Saturday, July 23, 2022

Three Minute Resurrection

     Almost at the two-year mark for when my dad suddenly became seriously ill. I’m not sure what I expected at this point. I suppose I hoped to be less surprised, less shocked, and less disappointed by the turn of events, and then by how everything unraveled in such a devastating fashion.

    As I see memories come up in my feed, from just over two years ago, just before the bottom dropped out of everything, I am so grateful that I had no idea what was coming. I am slowly sorting it out and beginning to accept that nothing could have changed the outcome. Maybe it could have been slowed, or prolonged, but the outcome would have ended the same. This is progress. I still don’t always believe these truths, though. Someday I hope to embrace this completely.

    There are still plenty of days where I hope for a shift of time and space. Some days I still secretly hope that the outcomes I wanted will suddenly transpire. That has always been one of my main coping mechanisms, spending a good portion of my days residing in fantasy-land.

    Happily, my dad has one cousin that is still alive. She is named after their grandfather the same as my dad. She recently turned 89. I was messaging her and her husband, sending birthday greetings and wishes to her. I asked her if she would write down memories from her childhood, whether just her own or ones that involved my dad as well.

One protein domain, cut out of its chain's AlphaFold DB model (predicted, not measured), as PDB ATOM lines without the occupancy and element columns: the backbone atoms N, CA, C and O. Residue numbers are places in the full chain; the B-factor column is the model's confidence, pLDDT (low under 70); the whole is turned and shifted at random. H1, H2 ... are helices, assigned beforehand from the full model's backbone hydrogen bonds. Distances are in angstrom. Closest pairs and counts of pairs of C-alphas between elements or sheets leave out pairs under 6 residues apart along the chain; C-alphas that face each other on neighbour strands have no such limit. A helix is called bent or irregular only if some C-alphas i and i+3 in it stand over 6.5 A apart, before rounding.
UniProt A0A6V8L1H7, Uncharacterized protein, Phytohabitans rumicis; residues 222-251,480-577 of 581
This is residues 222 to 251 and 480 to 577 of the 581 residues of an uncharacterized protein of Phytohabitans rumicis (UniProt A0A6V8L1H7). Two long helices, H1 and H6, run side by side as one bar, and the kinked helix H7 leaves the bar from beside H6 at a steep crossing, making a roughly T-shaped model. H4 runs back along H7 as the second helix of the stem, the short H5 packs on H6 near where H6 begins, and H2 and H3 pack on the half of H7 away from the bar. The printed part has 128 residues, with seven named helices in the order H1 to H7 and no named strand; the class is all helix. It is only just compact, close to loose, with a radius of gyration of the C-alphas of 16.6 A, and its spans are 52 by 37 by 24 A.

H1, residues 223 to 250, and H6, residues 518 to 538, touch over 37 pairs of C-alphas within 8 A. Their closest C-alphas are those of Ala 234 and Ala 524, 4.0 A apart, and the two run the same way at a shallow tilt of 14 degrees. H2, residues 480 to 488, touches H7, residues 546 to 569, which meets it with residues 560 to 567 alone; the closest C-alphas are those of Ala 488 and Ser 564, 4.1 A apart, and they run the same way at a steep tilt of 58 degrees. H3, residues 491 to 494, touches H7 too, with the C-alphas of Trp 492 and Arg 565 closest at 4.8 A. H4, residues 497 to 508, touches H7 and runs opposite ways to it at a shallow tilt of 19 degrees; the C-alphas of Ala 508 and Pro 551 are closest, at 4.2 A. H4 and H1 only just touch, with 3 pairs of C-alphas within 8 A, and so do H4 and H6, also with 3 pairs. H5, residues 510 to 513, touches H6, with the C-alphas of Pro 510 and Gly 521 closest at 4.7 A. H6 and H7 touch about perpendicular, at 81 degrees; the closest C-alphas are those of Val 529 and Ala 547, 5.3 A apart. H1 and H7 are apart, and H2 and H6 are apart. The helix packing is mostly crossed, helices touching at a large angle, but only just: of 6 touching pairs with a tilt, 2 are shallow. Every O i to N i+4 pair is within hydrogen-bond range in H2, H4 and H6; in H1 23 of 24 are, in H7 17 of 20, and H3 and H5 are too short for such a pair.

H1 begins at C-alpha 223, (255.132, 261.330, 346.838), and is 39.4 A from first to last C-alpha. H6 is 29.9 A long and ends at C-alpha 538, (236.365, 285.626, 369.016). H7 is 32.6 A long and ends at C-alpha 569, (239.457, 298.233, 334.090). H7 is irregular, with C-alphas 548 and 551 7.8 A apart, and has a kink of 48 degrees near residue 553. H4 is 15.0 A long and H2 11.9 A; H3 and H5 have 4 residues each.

She answered me right away, telling the story of when their own grandmother had died. She was fourteen, my dad’s brother was ten, and my dad was seven at the time. As was the tradition at that time, the wake and the funeral took place in their grandparents’ house. The three children were tasked with walking to the front, where their grandmother’s body was in her open casket, and they had a corsage that they were to put on her, the oldest cousin, Wilma, being the one to pin it on their grandmother’s lapel.

    As the three children solemnly walked to the front, my dad, the sweet seven year old, leaned over and whispered to his older cousin to be sure to be careful and not stick grandma with the pin.

    This made me laugh out loud. My dad always had that sweet nature, not wanting anyone to be hurt. It also reminded me of my own struggles at age seven in trying to understand what death meant, what it meant to be dead. I had a little friend that died in an accident when I was five, and at age seven I still would wake up in the night and call for my mother, asking questions about why my friend died, and what it really means to be dead.

    In  hearing this new to me story, for a few brief minutes my dad was alive again.